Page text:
Kings College Chapel
Fancy seeing what is continually ranked the best school in the world? Cambridge is the place to go. The buildings are extravagant and the famous Kings College Chapel is a must-see. Be sure to check the opening days and times of the colleges you want to visit and bring your student ID for the student entry fees into the colleges that charge admission. Off peak return tickets are £10.90 from London Kings Cross on the weekends. Unlike most cities, the train station is about a mile from the campus, so be prepared for a short walk before you actually start seeing the colleges!
Cardiff is the capital city of Wales and full of culture. There is so much to do and see so check out my 12 hour guide on exactly how much Caridff has to offer. You can even extend your trip to a weekend excursion if you find you want to do everything on the list! It is about a two hour train ride from London Paddington and return tickets range from £28 to £48 depending on how far in advance you book!
Canterbury is a medieval town that is home to the famous Canterbury Cathedral from Chaucer’s Canterbury Tales. It has 1,400 years of history and is the site of Archbishop Thomas Beckett’s murder, England’s most famous murder. Tickets are £9.50 for students and well worth it. Other attractions worth visiting are St. Augustine’s Abbey, founded in 597 by St. Augustine, marking the rebirth of Christianity in Southern England, the ruins of the Norman Castle, and the Dane John Gardens, which date back to 1551. Return tickets to Canterbury West are £19.80 from St. Pancras International.
Bath is home to the famous Roman Baths and the city looks like it has been untouched since the 1800s. After you see the baths (be prepared for crowds of schoolchildren), grab lunch at one of the several pubs around town (my favorite was the West Gate Public House) and then spend time at the Jane Austen Centre (Bath was the setting of two of her novels), Bath Abbey (right by the Roman Baths), and the Royal Crescent. Jacob’s Coffee House is a great place to grab a cup of tea, or if you feel the need to splurge, Bath has a wide selection of tea houses for afternoon tea! Train tickets to Bath can get quite expensive if you don’t book them far enough in advance, so be sure to plan ahead to get the cheapest tickets!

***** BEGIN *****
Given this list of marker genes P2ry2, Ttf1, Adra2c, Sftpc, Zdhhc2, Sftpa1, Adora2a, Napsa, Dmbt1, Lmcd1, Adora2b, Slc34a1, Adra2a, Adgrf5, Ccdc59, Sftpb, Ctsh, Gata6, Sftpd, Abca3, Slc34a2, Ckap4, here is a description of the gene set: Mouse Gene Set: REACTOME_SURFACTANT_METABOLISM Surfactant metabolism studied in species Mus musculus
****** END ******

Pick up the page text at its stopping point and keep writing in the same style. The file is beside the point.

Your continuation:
In need of a beach day? Head to Brighton! Wander around Brighton Pier, relax on the beach, and check out the flea market. Go to the Royal Pavilion, built as a pleasure palace for King George IV between 1787 and 1823. It’s a great example of exotic oriental architecture and perfect if you want to add a little history to your day trip! Return tickets from St. Pancras International or London Blackfriars are about £6.95
If you want to see Stonehenge, Salisbury is the best place from which to do it. The Stonehenge Tour company will pick you up right at the train station and drive you direct to Stonehenge and back, including admission to Stonehenge itself, for £26 (Entrance to Stonehenge is £13 if you can find your own way there and tickets must be booked in advance). The bus also takes you to Old Sarum, the site of the earliest settlement in Salisbury. When you get back to Salisbury, head to Salisbury Cathedral, which has tallest spire in England and one of the tallest spires in the world. Hitler even ordered the Luftwaffe not to bomb Salisbury because they used the cathedral spire as a marker when flying over England. The cathedral, absolutely gorgeous in itself, also houses the best preserved copy of one of the original four copies of the Magna Carta. Train tickets to Salisbury from London Waterloo are £25 and about an hour and 20 minutes long.
Fancy a visit to the Queen’s residence? Windsor Castle has been the home of kings and queens for over 1000 years, making it the oldest and largest inhabited castle in the world. Windsor is a great destination if you’re feeling particularly #royal and want to see some of the great treasures from British history and wander through the rooms the Royal Family sometimes lives in! The Semi-State apartments are open between late September and late March, so plan your visit around that time to make the most of your Windsor Castle experience. After touring the castle, walk around the town of Windsor and grab some lunch at one of the pubs across from the castle itself. Return tickets to Windsor & Eton Central Station from London Paddington range from £6.85 to £10.40 depending on when you leave. Bonus: your castle ticket (£17.50) can be used as a yearlong ticket. Just check the website before you go to make sure that the castle and famous chapel are open! And opt for the complementary audioguide.
By Alex Mathews, Davidson College